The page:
A custom-designed house for a hypothetical client explores the universal human desires for both orderliness and spontaneity, while firmly rooting itself to the landscape and creating privacy by shaping the terrain.
Design of a 4,500 square foot house at an east Long Island community master-planned by Richard Meier.
The primary challenge was to design for the needs of a yet-to-be-determined client. Another significant issue was how to root the house to the earth; the nearly flat site in a young growth forest offered no footing. We responded by reshaping the topography, establishing the first level slightly below grade and sculpting the surrounding terrain into a gentle rise. In addition to anchoring the house, this also allowed the visible volume to be reduced, and enabled the creation of indoor/outdoor spaces that are at once secluded, yet very open to their surroundings.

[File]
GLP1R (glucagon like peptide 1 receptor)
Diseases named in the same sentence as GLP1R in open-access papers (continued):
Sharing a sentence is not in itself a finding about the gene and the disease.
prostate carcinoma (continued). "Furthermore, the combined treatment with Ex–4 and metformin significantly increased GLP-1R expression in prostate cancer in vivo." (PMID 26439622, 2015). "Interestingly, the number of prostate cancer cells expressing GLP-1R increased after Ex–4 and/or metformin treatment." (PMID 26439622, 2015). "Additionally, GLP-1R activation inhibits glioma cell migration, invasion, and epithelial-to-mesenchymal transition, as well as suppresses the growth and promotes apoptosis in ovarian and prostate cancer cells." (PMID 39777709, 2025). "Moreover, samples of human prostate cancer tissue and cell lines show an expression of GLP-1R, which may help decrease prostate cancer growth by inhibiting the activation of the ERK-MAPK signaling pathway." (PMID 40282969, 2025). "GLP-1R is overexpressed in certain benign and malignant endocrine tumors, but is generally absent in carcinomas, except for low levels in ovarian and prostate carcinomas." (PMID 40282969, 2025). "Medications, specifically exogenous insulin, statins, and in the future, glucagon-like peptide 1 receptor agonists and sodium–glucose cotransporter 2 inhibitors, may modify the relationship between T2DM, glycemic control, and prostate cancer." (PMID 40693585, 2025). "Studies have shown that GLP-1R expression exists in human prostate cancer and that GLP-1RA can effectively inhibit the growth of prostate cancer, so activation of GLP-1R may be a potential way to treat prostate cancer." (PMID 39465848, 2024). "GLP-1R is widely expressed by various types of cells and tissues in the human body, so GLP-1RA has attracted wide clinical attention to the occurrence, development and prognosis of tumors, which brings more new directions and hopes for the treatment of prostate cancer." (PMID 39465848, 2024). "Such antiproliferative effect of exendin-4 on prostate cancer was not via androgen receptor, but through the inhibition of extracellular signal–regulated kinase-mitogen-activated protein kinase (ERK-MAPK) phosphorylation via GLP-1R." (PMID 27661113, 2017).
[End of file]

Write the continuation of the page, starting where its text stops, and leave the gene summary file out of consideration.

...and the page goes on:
The house functions (physically and psychically) on multiple levels – as much an intimate retreat for two (or one) as an accommodating host to an extended family (or numerous guests) – thus promoting multiple, overlapping narratives. Above: the public face, contained, controlled, consistent. Below: the private sphere: free-wheeling and spontaneous. We chose to embrace, rather than deny, this inherent ambivalence – a duality that we believe to be universal to the human condition.
CLIENT: Houses at Sagaponac